This was my previous assertion about 100% effort, 0% fear in action. Joe Burnell set an example with his scything tackle after 15 seconds. The burden of a booking of no consequence, when you’re setting a tone for your team. Constable and, in particular, Guy were tireless, every time they looked like they’d finally run out of steam, they’d spring to life and create more trouble. Brilliant.
So, what a difference a fit Billy Turley, Phil Trainer, Jamie Guy and James Constable make. What a difference an in-form Adam Murray and Chris Carruthers make. What a difference an unsuspended James Clarke and Luke Foster make.
Which is probably the biggest concern; getting their form, fitness and discipline on an even keel for enough of the season to make an impact.
What did Courtney Pitt ever do to Oxford? He played just five games for us and yet he’s been vilified for it ever since.
Pitt’s problem was that he was Graham Rix’s man and embodied everything Rix stood for. Rix himself was the great white hope who would take us to the Promised Land. He took over from Ian Atkins who, though successful, was too agricultural for Oxford fans. But with Atkins addressing our prolonged slump, Rix was scheduled to continue that work but more in the traditional Oxford style.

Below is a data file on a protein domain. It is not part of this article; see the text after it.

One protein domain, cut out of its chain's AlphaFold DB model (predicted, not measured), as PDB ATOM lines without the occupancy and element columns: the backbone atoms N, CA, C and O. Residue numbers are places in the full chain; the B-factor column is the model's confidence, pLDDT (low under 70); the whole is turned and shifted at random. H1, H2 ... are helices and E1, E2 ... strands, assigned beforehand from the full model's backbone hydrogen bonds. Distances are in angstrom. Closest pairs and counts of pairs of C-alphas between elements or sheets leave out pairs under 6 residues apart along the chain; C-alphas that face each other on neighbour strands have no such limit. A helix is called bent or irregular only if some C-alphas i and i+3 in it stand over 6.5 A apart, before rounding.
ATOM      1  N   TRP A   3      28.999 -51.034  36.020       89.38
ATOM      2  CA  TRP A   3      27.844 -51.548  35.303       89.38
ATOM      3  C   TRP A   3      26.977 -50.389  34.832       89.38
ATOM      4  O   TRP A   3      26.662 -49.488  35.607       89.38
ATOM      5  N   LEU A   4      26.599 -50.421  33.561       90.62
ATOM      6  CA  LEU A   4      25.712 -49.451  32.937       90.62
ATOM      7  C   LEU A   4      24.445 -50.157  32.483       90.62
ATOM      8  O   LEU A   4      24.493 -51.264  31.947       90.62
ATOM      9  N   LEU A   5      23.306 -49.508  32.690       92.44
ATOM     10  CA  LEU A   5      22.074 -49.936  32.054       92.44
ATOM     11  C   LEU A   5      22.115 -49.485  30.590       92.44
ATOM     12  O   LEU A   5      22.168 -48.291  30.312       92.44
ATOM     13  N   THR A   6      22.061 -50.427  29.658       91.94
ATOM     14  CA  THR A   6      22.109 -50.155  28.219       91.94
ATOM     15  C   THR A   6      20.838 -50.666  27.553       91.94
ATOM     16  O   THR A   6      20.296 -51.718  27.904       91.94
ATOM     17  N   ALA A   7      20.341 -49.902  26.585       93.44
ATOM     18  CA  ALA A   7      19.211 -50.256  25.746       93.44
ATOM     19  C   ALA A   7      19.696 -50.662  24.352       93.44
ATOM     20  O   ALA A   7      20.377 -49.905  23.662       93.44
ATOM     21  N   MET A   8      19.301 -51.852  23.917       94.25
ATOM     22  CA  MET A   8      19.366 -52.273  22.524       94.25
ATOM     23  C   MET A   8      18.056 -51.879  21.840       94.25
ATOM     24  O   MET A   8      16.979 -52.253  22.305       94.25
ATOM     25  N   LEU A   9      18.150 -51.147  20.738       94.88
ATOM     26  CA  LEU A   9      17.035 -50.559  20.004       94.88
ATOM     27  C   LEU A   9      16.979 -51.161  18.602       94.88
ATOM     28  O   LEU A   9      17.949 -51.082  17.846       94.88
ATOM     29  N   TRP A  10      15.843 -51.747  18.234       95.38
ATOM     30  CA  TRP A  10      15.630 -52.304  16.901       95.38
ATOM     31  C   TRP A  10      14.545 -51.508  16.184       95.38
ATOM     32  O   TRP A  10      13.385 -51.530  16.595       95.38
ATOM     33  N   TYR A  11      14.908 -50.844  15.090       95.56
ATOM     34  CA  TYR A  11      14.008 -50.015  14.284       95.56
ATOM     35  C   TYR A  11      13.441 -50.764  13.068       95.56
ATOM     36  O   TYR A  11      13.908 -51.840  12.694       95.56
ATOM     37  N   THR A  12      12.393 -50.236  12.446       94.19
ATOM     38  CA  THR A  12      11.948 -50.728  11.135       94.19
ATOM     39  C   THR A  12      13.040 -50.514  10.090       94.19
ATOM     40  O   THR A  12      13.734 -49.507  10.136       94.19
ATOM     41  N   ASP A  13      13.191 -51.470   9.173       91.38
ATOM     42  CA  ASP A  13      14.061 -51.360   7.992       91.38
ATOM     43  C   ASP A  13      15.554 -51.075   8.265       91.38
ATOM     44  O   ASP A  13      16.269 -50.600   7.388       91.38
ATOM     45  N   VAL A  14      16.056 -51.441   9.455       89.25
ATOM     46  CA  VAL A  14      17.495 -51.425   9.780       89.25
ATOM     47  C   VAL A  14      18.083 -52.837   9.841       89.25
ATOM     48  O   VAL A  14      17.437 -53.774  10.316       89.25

Not only was Pitt the embodiment of Rix on the pitch, he was a winger and wingers are a Us fans’ wet dream. He was rubbish, he wasn’t the first rubbish player to pull on a yellow shirt, nor was he the last, but because he was Rix’s man, because he was a winger, and because he was unable to herald this new dawn, he‘s been hated.
What’s more, he occasionally reappears at the Kassam. At first, he was still rubbish, then he looked competent, and now he’s looking a world beater. Courtney Pitt (and an overweight Courtney Pitt at that) has proved our crap-barometer. We can check how bad we are, by judging how comparatively good Courtney Pitt got. I don’t blame him for goading the home fans during last night’s game. In the end we’re the losers, not him.
We’re looking marginally better each week, and perhaps deserved a little more that we got. Draws are often described in terms of who held who. The holder, being the weaker than the held. Last year, for example, Dagenham held us, had we drawn last night it would have been a case of us holding them. It’s a subtle thing, but there’s we’re still some way from us moving from being an improving team to a winning team.
I didn’t see anything of Thursday’s match, and now it’s hidden behind the ugly high wall of Setanta Sports, it’s not likely that I ever will. However, to concede a last minute goal, suggests a lack of maturity at the back. Something that was obvious after the goal against Forest Green last week. The panic suggested we were under attack from Japanese kamikaze pilots.